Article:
Infoq has been tracking the tour of a Journeyman as he visits various workshops in an attempt to learn from the masters. His blog posts make interesting reading. Especially the way the learning occurs: side-by-side at the keyboard whilst programming. The master and the journeyman discussing the work and lessons being learned on both sides. An age old tradition, you can imagine Michelangelo working with his apprentices and journeyman in the same way.
Looking at the videos and listening to the interviews it seems such a natural way to learn, and the ideal solution for teams that are struggling with architecture or anything else. Hire the best people you can afford, and have them mentor their colleagues in a learning environment.
So obvious, yet Kevin a colleague of Simon seems to have missed this possibility. The idea that programmers can be helped to think for themselves escapes him as a possible alternative to the Architect going in and doing the thinking for them.
Perhaps Konusuke Matsushita is right. We do have an internal disease.

Tuesday, December 02, 2008

Object 101 - What is an Object?

Judging from the responses to my last post on uniformity it looks as though I started off with the bar too high. So lets lower it a bit. Lets go right back to basics and try and define what I mean by Object.


Firstly, the idea of Objects is a conceptual one. Alan Kay and his team did research for over a decade trying to understand how best to structure computer programs and settled on the idea of Objects. The concept of Objects can be explained by taking a biological analogy. Alan Kay speaks of the idea of an identifiable cell, which has a membrane encapsulating its insides from the outside world. Each cell is autonomous and goes about its job independently from other cells, but cells do collaborate in a loosely coupled way by sending (chemical?) messages to each other.

So Objects are analogous to cells and the key defining characteristics of an object are identity, encapsulation and messaging. Notice I haven't mentioned classes or inheritance. These things are merely just one approach to implementing objects and defining what goes on inside the membrane. There are object orientated languages like Self which eschew classes all together.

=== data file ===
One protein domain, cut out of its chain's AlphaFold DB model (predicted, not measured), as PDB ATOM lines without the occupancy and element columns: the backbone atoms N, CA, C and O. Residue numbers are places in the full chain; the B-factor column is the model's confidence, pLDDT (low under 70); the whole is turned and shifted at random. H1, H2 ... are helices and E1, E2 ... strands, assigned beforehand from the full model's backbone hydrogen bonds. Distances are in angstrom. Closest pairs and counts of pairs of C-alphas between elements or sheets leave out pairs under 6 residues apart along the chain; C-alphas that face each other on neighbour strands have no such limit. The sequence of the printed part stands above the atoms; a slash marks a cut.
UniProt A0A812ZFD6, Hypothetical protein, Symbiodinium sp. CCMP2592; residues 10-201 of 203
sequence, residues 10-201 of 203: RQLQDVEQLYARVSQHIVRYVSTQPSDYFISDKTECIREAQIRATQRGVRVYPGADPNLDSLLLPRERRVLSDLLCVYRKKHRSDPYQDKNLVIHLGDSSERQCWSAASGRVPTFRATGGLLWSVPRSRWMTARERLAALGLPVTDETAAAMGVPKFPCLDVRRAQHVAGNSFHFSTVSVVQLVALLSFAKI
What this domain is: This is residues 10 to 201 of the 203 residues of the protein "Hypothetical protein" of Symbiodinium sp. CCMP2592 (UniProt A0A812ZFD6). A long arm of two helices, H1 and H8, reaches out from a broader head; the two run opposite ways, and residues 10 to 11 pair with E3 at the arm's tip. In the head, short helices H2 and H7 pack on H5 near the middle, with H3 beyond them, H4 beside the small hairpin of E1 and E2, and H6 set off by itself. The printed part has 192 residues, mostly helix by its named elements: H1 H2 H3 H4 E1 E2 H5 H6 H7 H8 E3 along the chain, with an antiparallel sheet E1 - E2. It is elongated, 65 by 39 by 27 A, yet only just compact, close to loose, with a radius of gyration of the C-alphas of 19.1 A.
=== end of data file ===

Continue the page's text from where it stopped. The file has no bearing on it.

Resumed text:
Lets explore these fundamental characteristics in more detail:


The power of encapsulation is that it hides the implementation from the outside world. In the same way that a cell membrane hides the inside of a cell. The outside world need only know the message interface of an object (known in Smalltalk speak as the message protocol). So when I send a message to an object, I have no idea how that object will process that message. The object is free to process the message in anyway it likes. This leads to the idea of polymorphism, which is a Greek word meaning "many forms". Since an objects implementation is encapsulated behind its message interface, the implementation can take any form it likes. This means that message implementations are free to perform any side effect they wish as long as they satisfy the message interface. Notice again I have not mentioned classes or subclassing. Again subclassing is just one approach to achieving polymorphism. Any object that satisfies the message protocol is viewed as a polymorphic variant, and can substitute any other object that shares the same protocol.


During their research Alan's team looked at a number of ways of getting their objects to communicate with each other in a loosely coupled fashion. If you take the biological analogy to its extreme, then each object should be totally autonomous and share nothing with the others. This means that each object should have its own cpu, its own memory, it own code, Alan Kay as even argued that each object could/should have its own IP address as a global identity. So an object in this view of the world is a networked computer. OK how to hook these objects together. Well the natural solution is asynchronous messaging, just like you get with e-mail. Since each object has its own cpu it doesn't want to block and wait until the receiving object processes the message. So an object can send a message without blocking and the receiver will send back an answer into the objects inbox its own good time. This approach is what we call the Actor model today, and as someone kindly pointed out, Alan Kay first explored this approach in an early Smalltalk back in the 1970's. Interestingly the Actor model has come back en vogue with Erlang which has adopted it to implement "share nothing" concurrency. This is why some people say that Erlang is Object orientated.